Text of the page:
From matcha to black sesame to taro to red beet, there’s a flavor of fresh, house-made boba for everyone at One Zo Oakland.
And the term “fresh, house-made boba” doesn’t just refer to the drinks. The boba (tapioca pearls) themselves are made in-house, and because the shop has complete control over the boba-making process, boba makers can add ingredients like matcha powder or black sesame seeds to change the flavor of the boba itself.
In the East Bay, where boba shops are becoming increasingly ubiquitous, handmade, flavored boba makes One Zo stand out from the crowd. “It is a lot different from any other boba shop you can get boba from in the Bay Area,” said Neville Yeung, manager of the Oakland One Zo shop.
“The boba that they’re using is prepackaged boba, while we don’t use any pre-packaged boba at all. We make our own boba.”
Most pre-packaged boba is black in color, which Yeung said comes from the black sugar used to flavor it. Most boba shops only offer plain boba, and according to Yeung, pre-packaged boba typically contains preservatives that give it a shelf life of one or two years.
But at One Zo, flavors are added into the tapioca starch during the boba-making process to create a flavored “dough,” and the boba attains the color of whatever ingredients are added for flavor. Black sesame boba is grayish-black; matcha is green; taro is purple; honey is golden; and beet is red. The pearls are also a lot softer than what you’d find at other shops. Yeung said the shop has experimented with making about 15 different flavors, and there are typically five or six flavors available on any given day. Customers can ask to sample the boba before deciding which one to order. The shop has also been experimenting with making boba that contains two or three layered flavors in a single pearl; Yeung hopes to offer multi-colored boba in the coming months.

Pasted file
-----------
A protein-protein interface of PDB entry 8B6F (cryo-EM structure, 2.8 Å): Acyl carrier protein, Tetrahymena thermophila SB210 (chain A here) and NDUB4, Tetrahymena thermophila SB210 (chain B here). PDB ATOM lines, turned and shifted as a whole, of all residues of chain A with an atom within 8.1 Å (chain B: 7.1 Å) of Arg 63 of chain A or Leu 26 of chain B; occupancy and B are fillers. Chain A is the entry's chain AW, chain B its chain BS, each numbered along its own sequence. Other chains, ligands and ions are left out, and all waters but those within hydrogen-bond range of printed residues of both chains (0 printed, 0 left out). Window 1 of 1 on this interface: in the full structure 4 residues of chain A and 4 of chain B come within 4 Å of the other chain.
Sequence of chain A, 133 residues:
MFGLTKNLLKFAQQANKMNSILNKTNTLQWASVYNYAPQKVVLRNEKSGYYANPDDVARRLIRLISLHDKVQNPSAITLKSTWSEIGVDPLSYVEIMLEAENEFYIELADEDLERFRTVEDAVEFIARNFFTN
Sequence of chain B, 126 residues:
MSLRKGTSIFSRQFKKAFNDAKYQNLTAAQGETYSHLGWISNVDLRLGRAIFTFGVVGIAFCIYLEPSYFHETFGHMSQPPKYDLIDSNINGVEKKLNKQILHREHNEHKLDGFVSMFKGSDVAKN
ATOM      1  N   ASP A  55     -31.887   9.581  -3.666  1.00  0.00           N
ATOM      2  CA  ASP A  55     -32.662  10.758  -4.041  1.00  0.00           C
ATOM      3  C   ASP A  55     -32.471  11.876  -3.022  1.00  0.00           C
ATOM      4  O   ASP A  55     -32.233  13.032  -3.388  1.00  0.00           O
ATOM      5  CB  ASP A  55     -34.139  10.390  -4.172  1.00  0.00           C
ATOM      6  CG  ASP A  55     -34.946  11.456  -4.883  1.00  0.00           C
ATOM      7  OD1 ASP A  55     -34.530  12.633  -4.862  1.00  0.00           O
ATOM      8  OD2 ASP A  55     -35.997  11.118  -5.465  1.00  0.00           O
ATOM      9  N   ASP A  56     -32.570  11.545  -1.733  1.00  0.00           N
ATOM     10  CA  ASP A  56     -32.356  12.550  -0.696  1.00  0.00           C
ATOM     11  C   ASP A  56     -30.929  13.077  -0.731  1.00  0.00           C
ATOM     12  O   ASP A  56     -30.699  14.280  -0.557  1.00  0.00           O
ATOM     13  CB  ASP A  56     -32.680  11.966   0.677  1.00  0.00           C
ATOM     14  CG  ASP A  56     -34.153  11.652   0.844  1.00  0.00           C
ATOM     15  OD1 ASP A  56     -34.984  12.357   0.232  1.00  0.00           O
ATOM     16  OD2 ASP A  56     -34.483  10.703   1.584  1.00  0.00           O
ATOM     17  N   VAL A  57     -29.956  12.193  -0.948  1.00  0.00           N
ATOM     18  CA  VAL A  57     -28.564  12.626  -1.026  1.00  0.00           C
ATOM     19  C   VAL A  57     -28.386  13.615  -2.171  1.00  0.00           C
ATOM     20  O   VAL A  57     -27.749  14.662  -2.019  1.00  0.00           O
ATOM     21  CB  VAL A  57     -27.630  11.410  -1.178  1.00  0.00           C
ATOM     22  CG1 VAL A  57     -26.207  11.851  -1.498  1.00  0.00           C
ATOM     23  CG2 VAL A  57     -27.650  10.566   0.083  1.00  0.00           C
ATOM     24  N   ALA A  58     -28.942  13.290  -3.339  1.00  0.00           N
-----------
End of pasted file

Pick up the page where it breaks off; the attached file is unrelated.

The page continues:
And unlike pre-packaged boba, One Zo’s boba is made fresh, so it doesn’t contain any preservatives. Since One Zo makes its boba in small batches, they typically have to make fresh boba every day to keep up with demand. There’s even an open area in the kitchen where customers can watch boba being made.
As for the drinks themselves, the current menu is smaller than most other boba shops. There’s still a wide range of choices, like fresh fruit tea, matcha lattes, jade green tea, and taro milk tea. Yeung’s favorite is the caramel oolong latte, crafted with house-made caramel. (Most other shops, according to Yeung, use a store-bought caramel syrup.)
The shop has been in soft-opening mode since October. The grand opening will take place on Nov. 18 and 19 at the Oakland location (362 8th St., Suite A) from noon to 10 p.m. There’ll be free drinks for the first hundred customers on Nov. 18, and on both days, the shop will be running a buy one, get one free promotion.
… In other food news, Starter Bakery has moved from Oakland to Berkeley, and now occupies the former Pyramid Brewing space (901 Gilman St.). The new space is 10 times larger than the previous space, allowing the bakery to expand its list of wholesale clients. The bakery specializes in pretzels, pain de mie burger buns, and laminated dough pastries such as kouign amann. But with the expansion, the bakery also plans to increase its focus on bread. Best of all, there’ll be a retail shop opening up eventually — the date has not yet been determined. And as of Nov. 8, chef Tanya Holland of recently shuttered Brown Sugar Kitchen is serving up a new menu at the Oakland Floodcraft Taproom, inside Whole Foods (230 Bay Place). The menu features snacks like sweet corn and jalapeño hush puppies, small plates such as jerk pork belly sliders, and entrees including fried chicken sandwiches and vegetarian muffulettas.